Crickets for Dinner: One Solution to Growing Food Insecurity
October 7, 2019
Black ant guacamole. Grasshopper tacos and cricket quesadillas. Silkworm cookies and mealworm brownies. The menu appeared to be out of a fictional story, but insect-chef Joseph Yoon of Brooklyn Bugs was quite serious as he described the unique and vivid flavors each insect would bring to the dishes we were preparing at UW-Madison’s “Swarm to Table: Cooking with Insects Workshop.”
The new year started with the exciting news that actor-phenom Timothée Chalamet will play folk icon Bob Dylan in a biopic directed by James Mangold. The film supposedly will focus on Dylan’s transition from folk to rock music.
I will be the first to admit that I have not seen the most movies about journalism, especially ones made before the 21st century. However, it is without doubt one of my favorite genres to watch, especially when done well. Well-crafted dialogue, a sharp attention to detail and charming characters are hallmarks of the genre.
McDonald’s serves 69 million people daily in 37,000 restaurants located in over 100 countries around the world. Due to their scale, environmental-protection efforts (and lack of effort) have significant influence in worldwide progress. How are they taking on this responsibility?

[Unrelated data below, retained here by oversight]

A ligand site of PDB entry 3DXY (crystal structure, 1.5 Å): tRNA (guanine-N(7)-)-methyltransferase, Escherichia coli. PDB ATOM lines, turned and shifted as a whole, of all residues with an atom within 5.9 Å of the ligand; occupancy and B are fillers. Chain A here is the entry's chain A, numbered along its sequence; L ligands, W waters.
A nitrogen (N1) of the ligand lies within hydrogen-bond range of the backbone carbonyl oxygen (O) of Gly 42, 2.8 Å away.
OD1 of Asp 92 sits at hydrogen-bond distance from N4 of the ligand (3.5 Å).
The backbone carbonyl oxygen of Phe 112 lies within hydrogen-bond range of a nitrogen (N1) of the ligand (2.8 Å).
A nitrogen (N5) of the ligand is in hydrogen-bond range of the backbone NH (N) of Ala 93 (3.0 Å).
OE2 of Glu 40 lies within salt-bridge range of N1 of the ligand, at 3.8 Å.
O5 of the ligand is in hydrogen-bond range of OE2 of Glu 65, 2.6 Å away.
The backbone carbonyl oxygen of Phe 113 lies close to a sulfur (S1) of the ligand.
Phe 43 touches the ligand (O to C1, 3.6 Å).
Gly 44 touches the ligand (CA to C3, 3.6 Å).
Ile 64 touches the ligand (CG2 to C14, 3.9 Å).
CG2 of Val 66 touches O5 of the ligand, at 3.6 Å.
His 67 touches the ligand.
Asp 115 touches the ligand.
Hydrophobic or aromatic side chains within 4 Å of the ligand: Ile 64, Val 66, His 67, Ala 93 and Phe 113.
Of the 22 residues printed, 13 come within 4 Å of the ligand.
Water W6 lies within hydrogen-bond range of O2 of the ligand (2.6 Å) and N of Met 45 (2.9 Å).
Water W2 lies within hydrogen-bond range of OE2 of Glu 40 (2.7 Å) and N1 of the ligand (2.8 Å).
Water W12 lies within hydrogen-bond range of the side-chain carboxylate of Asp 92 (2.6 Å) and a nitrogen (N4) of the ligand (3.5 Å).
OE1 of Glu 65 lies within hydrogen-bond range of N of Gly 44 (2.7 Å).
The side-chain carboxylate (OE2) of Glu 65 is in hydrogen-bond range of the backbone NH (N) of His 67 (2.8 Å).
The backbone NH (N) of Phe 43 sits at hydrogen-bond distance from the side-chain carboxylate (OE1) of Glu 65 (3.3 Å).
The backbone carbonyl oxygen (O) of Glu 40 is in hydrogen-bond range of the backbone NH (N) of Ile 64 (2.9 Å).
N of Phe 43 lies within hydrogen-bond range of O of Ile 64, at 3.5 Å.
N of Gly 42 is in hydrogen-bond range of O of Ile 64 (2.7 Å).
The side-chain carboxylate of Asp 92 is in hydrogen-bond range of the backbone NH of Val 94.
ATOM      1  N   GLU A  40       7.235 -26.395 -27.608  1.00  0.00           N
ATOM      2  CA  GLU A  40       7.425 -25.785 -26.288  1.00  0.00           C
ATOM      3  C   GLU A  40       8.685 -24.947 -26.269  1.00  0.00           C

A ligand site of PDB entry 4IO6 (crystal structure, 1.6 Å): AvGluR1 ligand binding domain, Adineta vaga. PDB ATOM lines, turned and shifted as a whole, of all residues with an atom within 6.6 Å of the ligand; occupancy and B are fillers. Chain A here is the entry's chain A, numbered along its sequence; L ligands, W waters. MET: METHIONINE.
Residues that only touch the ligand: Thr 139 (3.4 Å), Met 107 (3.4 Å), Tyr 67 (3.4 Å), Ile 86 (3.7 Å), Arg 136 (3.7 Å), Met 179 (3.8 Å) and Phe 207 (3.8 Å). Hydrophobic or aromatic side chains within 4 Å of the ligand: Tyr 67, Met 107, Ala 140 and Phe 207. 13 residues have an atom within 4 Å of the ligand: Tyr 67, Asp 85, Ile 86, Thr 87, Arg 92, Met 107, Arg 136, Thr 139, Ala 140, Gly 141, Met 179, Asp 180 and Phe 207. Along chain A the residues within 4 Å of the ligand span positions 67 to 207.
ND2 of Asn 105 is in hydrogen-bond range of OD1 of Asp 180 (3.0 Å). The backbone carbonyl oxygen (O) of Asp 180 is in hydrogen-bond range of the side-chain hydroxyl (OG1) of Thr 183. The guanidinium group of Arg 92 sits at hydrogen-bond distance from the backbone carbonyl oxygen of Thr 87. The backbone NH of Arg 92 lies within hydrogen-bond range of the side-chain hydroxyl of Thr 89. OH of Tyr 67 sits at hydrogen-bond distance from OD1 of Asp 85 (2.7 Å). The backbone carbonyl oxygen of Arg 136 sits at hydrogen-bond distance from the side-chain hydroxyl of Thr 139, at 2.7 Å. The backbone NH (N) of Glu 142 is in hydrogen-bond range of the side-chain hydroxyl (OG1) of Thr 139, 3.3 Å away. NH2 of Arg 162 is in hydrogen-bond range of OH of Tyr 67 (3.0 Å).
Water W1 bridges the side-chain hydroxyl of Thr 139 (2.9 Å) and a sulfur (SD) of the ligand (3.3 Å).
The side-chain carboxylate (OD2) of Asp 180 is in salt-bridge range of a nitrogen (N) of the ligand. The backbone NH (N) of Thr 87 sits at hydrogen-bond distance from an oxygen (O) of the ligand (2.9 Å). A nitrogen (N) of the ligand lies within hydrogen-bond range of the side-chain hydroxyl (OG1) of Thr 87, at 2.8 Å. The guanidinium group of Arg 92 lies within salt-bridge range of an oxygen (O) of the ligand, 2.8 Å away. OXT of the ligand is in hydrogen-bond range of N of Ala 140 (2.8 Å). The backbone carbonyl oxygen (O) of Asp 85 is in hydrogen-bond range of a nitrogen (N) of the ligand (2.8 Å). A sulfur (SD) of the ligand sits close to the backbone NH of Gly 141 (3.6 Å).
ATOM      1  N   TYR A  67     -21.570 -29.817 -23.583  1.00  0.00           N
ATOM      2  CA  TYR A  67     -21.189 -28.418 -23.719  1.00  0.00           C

Recently a team of forest ecologists declared global tree restoration is one of the most effective carbon reduction solutions. They claim forest restoration at a global scale could lead to an additional 205 metric gigatonnes of carbon sequestration, or the equivalent of 25% of the current atmospheric carbon pool.
If you think these impressive numbers sound too good to be true, you may be right.
Recent decades have brought about an increase in wildfires across the western United States. These fires, which have created dangerous situations for people and animals, are drastically altering the landscape of the country. Between 60,000 and 80,000 wildfires occur annually around the world, burning 3 million to 10 million acres of land depending on the year.
Imagine this: The White House roof has been covered in solar panels, which capture the sun’s energy to heat water used inside. Legislation has been passed to clean up America’s hazardous waste sites. Instead of offering up land to destructive mining operations, national parks and wildlife refuges are being created to preserve its wilderness.
It may sound like a futuristic fantasy, but these were the programs being implemented in the late 1970s during Jimmy Carter’s presidency.
The Aichi Biodiversity Targets were meant to craft a roadmap towards establishing an “enriching society in harmony with nature.” Unfortunately, even though the strategy was set to expire this year, little action has been taken to meet the targets described by the agreement.